Values – The moral and ethical code the leader or the business operates by. This is integrity in the personal and business sphere. A list of words (usually 5-10) that are non-negotiable.
Mission – The identity of the leader or business, defined by the practice and day-to-day operations. This is usually a sentence or two that provides strategy and action principles for the organizational culture.
Vision – The future destination of the leader or business. A full, robust manuscript that has actualized success and invites the readers into a compelling narrative of what could be as if it has already happened. This is usually much longer, much larger, and much more integrated.
Make It Compelling
Truly great leaders are able to draw people into their vision of the future. Their vision of the future is compelling, motivating, inspiring, and equipping. It guides other people into proper ways of thinking and doing.
Think of a vision board on steroids.
It’s large, comprehensive, and transformative. Vision creates the principles by which the mission is executed and the values are maintained.
A compelling vision removes any doubt about the direction we’re going and as well as irradicating the opportunity for settling or stopping short of the goal.
A vision statement covers all aspects of personhood or business to make sure that nothing is missed or left to chance.
3 Steps For Creating A Compelling Vision
1.) Take the Necessary Time
This is not a quick process. A compelling vision doesn’t happen overnight. It may not even happen in a weekend. It’s an intentional time of focus, reflection, integration, and prospecting.
Creating a compelling vision means carefully crafting words, feelings, and desires into a language that motivates, inspires, and equips.
2.) Suspend Doubt and Judgment
Too often, we are our own worst critics. We want to achieve great things but are plagued by doubt and fear.
Great leaders with a compelling vision have been able to squelch that voice.
Don’t be limited in your imagining of the future. Your current reality or availability does not determine your final destination. In the future vision, you have unlimited resources, ability, people, and technology to meet your goals.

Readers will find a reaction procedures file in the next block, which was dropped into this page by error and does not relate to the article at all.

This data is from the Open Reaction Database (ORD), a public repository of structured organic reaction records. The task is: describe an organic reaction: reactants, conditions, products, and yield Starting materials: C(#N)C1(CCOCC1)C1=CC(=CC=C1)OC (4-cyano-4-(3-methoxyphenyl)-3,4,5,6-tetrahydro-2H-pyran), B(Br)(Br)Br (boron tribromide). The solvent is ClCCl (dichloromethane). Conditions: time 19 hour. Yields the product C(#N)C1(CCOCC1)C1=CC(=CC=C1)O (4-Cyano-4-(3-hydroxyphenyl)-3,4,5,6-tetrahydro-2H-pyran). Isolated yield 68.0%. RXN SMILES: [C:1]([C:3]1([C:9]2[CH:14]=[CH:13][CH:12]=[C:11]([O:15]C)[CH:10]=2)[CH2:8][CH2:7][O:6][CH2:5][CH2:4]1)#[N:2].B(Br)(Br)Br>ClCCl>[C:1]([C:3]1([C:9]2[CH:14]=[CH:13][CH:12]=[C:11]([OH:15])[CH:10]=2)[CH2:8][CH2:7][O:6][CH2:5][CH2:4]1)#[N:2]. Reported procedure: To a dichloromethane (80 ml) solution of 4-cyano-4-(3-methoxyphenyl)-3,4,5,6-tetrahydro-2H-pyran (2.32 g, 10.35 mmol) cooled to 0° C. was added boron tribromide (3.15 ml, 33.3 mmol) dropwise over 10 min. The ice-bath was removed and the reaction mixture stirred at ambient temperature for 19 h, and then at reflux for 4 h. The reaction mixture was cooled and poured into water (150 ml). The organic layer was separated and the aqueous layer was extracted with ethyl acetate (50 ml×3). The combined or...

Avoid limiting language and limiting belief. Hold space that all things are possible. Ignore the voice that tells you to play small or live in fear.
3.) Firmly Believe The Best Is Yet To Come
To craft a truly compelling and transforming vision, we must hold firmly to the belief that the best is yet to come. The products we create, the people we help, the influence we have, the legacy we leave. All of that grows and expands over time. Unleashing a force of good, we continually reach new heights, meet new expectations, and bless new people.
We must remain certain that the best is yet to come. We embrace the challenge of leaving the world a better place and know that by fulfilling the vision we are writing we will do so.
Where Are You Going?
Ultimately, the question for everyone is, “Where are you going?” For leaders, this is especially important.
No one drifts towards greatness. If we don’t pursue it intentionally, we will never reach it.
Failure to clearly articulate our desired vision of the future means we will never have it.
If we can’t firmly affix our steps to a larger purpose, we will never have one.
Will the stock market recovery? Absolutely. Eventually.
But this also reminds us of the need to invest in relationships.
One thing that pays immediate dividends and lasts forever is investing in people. Finding, developing, resourcing, and equipping future leaders around us is always worth the investment.
Growth Happens Here
When I work businesses, especially entrepreneurs or solopreneurs, this becomes an emphasis of our coaching time.